Kempe’s connection to Tewkesbury20 February 2019
A portfolio of studies of medieval glass carried out by Kempe's studio was recently discovered in the library of the Society of Antiquaries (next to the Royal Academy) in London. What an exciting find!
Our Society’s librarian, Leslie Smith, facilitated a recent meeting at the Society of Antiquaries to view a fascinating group of 44 drawings discovered in the antiquaries archive.
The drawings relate to the work done by the Kempe workshop to the medieval glass at Tewkesbury Abbey in 1923. The drawings were carried out by Rudolph Tanner early in his career, probably under the direction of Walter Tower.
As well as BSMGP members, the viewing was attended by representatives of Tewkesbury Abbey including the Reverend Canon Paul Williams, art historians, and representatives of the Kempe trust including chair Elizabeth Simon.
Roger Rosewell, roving reporter for ‘Vidimus’ and Jasmine Allen for the Ely stained glass museum also attended. This was a convivial meeting with interesting comment and discussion as successive batches of drawings were laid out for viewing.
It was noted that the drawings were worked up from drawings from the original lead lines of the panels. Underlying pencil drawing was then overpainted with watercolour and body colour, with careful colour matching, and faithful rendition of the medieval brush work.
The drawings are of a very high standard, and the gathering thoroughly enjoyed studying them. It was recognised that the policy for restoration/re-ordering was hinted at by various pencil notations, as well as the identification of alien insertions. It was evident that several of the drawings were more delicately rendered, with such details as corrosion of glass identified. From initials on some of them, it is reasonable to assume that these are the work of Tower.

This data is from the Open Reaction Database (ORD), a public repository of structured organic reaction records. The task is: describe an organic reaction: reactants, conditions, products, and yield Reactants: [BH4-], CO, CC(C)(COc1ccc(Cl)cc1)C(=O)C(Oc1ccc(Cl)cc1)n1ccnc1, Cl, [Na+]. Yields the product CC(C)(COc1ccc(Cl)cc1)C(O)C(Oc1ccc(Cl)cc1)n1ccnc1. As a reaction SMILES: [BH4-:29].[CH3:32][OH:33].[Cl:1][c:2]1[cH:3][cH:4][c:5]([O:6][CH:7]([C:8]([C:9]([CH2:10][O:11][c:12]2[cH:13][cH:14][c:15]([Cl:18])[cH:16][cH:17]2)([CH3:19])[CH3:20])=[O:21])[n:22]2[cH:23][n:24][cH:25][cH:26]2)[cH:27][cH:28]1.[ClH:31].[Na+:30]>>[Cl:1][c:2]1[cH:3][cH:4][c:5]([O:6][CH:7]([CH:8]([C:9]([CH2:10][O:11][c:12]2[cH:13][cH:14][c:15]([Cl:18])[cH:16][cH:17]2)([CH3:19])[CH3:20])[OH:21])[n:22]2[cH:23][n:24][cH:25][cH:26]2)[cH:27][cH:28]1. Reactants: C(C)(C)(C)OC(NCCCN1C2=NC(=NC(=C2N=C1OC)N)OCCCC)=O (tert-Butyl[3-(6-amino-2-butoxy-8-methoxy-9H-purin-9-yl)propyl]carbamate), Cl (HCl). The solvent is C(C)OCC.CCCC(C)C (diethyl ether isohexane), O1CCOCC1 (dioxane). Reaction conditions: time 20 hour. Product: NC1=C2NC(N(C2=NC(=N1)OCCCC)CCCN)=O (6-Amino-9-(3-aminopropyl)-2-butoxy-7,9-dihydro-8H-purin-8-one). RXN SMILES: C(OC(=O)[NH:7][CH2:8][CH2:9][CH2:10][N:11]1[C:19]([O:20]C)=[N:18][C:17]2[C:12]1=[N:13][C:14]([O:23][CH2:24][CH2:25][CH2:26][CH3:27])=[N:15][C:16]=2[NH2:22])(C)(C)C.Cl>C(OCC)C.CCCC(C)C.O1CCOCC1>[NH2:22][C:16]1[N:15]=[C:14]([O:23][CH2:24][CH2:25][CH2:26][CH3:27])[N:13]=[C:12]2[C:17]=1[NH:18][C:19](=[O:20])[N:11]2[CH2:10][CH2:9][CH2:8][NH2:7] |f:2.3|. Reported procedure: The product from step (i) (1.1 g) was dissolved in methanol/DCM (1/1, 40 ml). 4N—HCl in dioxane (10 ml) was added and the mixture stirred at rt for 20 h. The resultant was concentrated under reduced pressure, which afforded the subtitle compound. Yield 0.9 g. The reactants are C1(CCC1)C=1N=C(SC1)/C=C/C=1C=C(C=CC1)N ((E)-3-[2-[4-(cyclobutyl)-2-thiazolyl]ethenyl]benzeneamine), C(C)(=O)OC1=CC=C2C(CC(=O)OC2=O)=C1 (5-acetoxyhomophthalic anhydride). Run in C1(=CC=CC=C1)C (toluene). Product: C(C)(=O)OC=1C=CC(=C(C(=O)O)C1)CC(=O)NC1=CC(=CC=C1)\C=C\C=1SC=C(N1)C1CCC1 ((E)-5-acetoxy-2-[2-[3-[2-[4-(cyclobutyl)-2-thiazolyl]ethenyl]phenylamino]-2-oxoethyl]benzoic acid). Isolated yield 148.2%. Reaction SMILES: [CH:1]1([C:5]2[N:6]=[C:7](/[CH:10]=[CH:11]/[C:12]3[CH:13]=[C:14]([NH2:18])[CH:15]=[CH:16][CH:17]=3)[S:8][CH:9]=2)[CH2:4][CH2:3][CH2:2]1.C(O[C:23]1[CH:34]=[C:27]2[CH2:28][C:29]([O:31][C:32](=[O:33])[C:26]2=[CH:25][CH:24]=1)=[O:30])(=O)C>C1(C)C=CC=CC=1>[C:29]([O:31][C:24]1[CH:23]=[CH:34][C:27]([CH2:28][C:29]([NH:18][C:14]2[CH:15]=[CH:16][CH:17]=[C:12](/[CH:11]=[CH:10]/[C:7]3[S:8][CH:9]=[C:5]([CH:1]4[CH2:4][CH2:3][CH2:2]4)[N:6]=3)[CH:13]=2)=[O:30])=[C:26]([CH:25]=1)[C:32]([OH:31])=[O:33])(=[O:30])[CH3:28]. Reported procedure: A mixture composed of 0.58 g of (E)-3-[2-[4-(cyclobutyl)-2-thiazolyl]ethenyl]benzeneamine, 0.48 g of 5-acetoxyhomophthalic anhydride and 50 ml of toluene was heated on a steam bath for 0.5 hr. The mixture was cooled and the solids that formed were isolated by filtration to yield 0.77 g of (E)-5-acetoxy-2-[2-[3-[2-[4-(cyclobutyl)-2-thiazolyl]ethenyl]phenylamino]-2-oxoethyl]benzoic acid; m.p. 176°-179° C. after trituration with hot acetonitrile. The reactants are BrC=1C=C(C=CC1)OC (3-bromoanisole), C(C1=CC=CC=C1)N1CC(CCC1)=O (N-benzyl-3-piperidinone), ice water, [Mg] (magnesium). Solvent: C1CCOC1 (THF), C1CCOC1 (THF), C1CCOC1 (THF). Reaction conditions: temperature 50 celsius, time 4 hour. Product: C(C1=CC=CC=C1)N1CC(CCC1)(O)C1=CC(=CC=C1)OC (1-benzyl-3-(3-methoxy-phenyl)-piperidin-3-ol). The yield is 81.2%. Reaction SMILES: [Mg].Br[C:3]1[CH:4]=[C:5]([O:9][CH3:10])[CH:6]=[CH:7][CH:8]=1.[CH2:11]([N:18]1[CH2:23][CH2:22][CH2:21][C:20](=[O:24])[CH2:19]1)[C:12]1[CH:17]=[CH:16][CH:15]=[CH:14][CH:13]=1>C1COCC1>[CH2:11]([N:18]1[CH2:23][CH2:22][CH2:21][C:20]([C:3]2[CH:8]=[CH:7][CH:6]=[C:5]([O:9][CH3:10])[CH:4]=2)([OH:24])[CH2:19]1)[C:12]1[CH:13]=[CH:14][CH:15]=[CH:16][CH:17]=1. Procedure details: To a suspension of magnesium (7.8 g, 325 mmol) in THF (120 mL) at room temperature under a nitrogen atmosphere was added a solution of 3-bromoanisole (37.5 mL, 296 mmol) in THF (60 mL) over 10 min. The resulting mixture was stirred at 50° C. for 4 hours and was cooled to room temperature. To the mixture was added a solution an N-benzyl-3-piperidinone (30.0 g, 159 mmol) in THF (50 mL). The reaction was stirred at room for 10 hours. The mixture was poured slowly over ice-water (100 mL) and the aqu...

Broader discussions considered the aims and motives for producing such detailed colour renditions. It was observed that there had been a history of rigorous study of historic glass by 19thcentury practitioners such as Willement, and Clayton & Bell- both of whom undertook sympathetic and well-informed restoration/conservation works to early glass based on careful analysis and drawing. These fine drawings can be seen as part of that tradition.
It is also known for example that Kempe followed Hedgeland in the restoration of the glass at King’s College Chapel, Cambridge. Hedgeland was in fact dismissed and criticized for his less than sympathetic, and historically inaccurate interventions there, a situation that Kempe would have been keen to avoid.
As well as being very interested and knowledgeable about historic stained glass, in both technical and academic study, Kempe had fine business sensibilities. It would not have escaped him that as well as informing the restoration/conservation process at Tewkesbury, the production of these drawings would have done the firm’s reputation no harm at all.
Were the drawings produced as a record, or designed mainly to assist the restoration/conservation works? We cannot be certain, but it is likely that they were intended to perform both functions.
Doubtless discussions will continue and expand as these drawings have now become available for study.
We are very grateful for the work in preparation of our visit by Head of Library and Collections Heather Rowland and Magda Kowalczuk for their kind hospitality on the day. Our thanks also go to Leslie Smith for all the work he does for our Society.
Our library is housed at the Society of Antiquaries and one of the cartoons is on display in a cabinet there. To find out how our members can visit click here.
Steve Clare, Chair BSMGP conservation working group